Happy Easter folks… It has been a bit since my last, but now is a good time to write a report/recap of the 2022/2023 Steelhead push as it’s all but played out now; and as forecasted, a bit sooner than normal with the mild winter, and early pushes of them back as early as the end of September this past fall. Water right now is large and in charge, and the steelhead are still about, but it’s more like the artist formally known as a steelhead by this point in the game as all are simply trying to spawn and leave, instead of stay and feed like the fall/winter versions. Obviously I’m not on the water today, this because the river is semi blown out with our first series of thunderstorms rinsing away any evidence of that tamed winter we won’t have to live down, but leaving the river swollen. We fished the fall/winter steelhead pretty hard this year starting when they entered early on, and into late January pretty steadily, but we will simply pass on the spring season/version as it really is a distorted shadow of it’s autumn self, where the bite slips, fish condition lacks, and chrome is a distant memory… Best part of the end of Steelhead fishing, is more time to focus on the important stuff… THE BROWN TROUT!
Won’t lie… I enjoy catching up on my home chores, filling fly boxes, stacking wood, scouting new waters, and fishing anywhere I can’t find people, this and wherever the DNR says is open. Plenty of hikes to get rid of the tying tire put on each and every cold/tying season are always a good start up. Trout season is upon us in an earlier way this year, as winters’ mild, and a seasonable start to spring, have watersheds just ahead in hatch timeline and fish activity… Which doesn’t suck! Myself, I have been partaking in butter sorting whenever the windows open; and by the first week in March, we were fishing surface feeding trout this year! Streamer fishing is way ahead, and impressive as of yet, though it might likely taper off sooner, the bite is right, right now. Salmon fry are beginning to litter the western MI rivers that have those accesses to the big lake migrations, and it really brings the browns online in the predator stance; this early on, before the river even hits 50, which truly is a gift from the BIG LAKE. Fishing pressure for trout on the big rivers is almost ignored this time of year, as the zombies chase dirty ash trays in a couple feet of water, looking for hero shots and beer frames… This while the anglers are deep into the buttered equation and fishing rivers, sections, and/or spots ignored by those looking for a fish visually instead of looking for bite from fish not seen before hand. Between nymphing/egging strategies, and the beloved chicken tossing, it’s been a stellar start up this spring, almost a few weeks ahead of normal focus, and I just hope we don’t have too hot of summer, as last year I had to cancel a half dozen trips due to temps/O2; this to make sure no fish is stressed when water temps exceed 68, where 70 is almost a death sentence if hooked and played out. Early hatches, including sulfurs will come recommended this year with the salmon fry harder to hunt in the almost guaranteed clearer water due around here unless the rain keeps it up, but the early heating should lead to warmer mud, and that leads to popcorn hatches and a need for deet…. hahahah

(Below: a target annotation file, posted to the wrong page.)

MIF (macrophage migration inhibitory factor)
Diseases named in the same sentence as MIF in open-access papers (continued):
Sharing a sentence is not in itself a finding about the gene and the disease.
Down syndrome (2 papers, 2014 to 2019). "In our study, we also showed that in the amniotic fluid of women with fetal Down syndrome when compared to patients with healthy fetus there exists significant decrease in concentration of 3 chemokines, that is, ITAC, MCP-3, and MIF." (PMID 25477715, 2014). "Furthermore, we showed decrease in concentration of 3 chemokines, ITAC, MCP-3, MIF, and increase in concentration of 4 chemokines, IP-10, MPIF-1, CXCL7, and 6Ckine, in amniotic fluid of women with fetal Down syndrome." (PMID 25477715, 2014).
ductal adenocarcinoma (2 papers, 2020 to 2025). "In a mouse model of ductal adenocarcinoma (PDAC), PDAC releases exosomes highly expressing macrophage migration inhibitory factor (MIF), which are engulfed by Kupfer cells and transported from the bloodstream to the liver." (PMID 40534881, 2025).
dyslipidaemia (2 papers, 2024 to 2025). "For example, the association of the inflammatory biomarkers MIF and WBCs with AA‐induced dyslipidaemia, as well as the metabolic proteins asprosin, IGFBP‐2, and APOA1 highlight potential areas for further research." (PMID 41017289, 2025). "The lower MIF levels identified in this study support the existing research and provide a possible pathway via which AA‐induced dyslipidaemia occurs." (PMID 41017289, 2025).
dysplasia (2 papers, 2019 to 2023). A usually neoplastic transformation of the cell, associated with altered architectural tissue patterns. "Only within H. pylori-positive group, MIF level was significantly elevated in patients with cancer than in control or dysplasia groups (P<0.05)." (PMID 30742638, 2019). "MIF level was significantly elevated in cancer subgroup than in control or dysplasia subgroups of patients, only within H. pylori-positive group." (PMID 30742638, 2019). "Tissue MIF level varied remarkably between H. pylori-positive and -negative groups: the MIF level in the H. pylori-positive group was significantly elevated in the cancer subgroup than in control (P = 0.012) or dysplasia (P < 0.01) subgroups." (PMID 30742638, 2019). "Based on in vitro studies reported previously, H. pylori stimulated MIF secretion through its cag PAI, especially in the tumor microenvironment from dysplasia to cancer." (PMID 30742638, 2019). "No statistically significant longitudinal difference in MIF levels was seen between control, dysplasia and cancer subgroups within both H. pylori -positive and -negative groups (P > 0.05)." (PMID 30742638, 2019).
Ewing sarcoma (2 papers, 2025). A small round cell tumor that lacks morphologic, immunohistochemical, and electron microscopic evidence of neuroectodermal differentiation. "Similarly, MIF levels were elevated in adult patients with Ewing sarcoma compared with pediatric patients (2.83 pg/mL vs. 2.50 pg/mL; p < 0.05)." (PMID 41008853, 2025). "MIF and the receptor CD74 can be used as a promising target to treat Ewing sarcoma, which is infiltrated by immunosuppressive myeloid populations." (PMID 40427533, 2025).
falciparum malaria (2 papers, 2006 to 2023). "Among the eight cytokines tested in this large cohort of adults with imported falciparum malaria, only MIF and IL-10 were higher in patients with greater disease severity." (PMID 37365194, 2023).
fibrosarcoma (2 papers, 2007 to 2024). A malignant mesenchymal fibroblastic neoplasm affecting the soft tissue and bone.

Been having fun modifying the Drunk & Disorderly to fit all situations based on watershed CFS, cast & sales area, considered forage color phases per individual river, and what water color phases one can expect to fish in varied watersheds, this per client request for their specific rivers and situations. Tying flies for allot of my regular clients, that are using them local to them is allowing for different float recovery, size of train, and even the target species as I’ve tied a few musky variations this winter upwards of a foot long, yet still light and easy to cast, and the bigger that Triple D gets, the more filthy that witch wiggles… Pardon my French! Sales pitch is everything as the popularity of the sport grows, and leaded, or jigged fly variations will fall second to flies that move and have movement post strip, and on their own locomotion, via glide and rudder, or mechanical shanked advances like the changer. Fishing some of the most, if not the most pressured watershed in the state keeps me up to speed with the curve of evolutions needed to stay in front of the growing heard as I’m sure you’ve all noticed in most watersheds in the lower 48… Hell, even the smallmouth are getting smarter, or at least that’s what I’ve heard, and they’re on a 3-month growing season. Needless to say, Covid punched and pushed to sport as hard or harder than the movie did… This coupled with the very aware angler of today versus yesteryear; fish will get smarter and need more skill to engage. Between social media, internet, and YouTube… people are showing up to the river almost at an intermediate level versus beginner, as many learn so very much in a shortened time while drunk on the beginning mysteries of fly fishing that need to be understood before the journey really begins. In that knowledge and awareness in shortened order, those many newer people are fishing smarter, and therefore the fish will be wised up faster, but yet still be available and there for the percentage of anglers looking to stay in front of that downloaded talent in that need and sport to always notice, process, and then demonstrate the data in the improvement of the game to keep the buttery bastards interested. Watersheds don’t swell like the popularity of the sport, but your overall game should unless you’re just going for casting practice. Notice why fish do, or don’t take, adjust, and then adapt game that tips the brown trout into the predation instead of getting yet another follow, which by the way shouldn’t be celebrated as much as considered, as it was more a glorified refusal, than a miss. Your perspective should indirectly change from yours to the browns if you dive deep enough down the rabbit hole, and that’s the only perspective you should consider while making these needed adjustments in the fishery of today versus yesterday where curiosity is now being replaced with a critique not to be trifled with when a fish first notices opportunity… In short, Sell it better… See more trout, or don’t, and simply enjoy the loop tightening!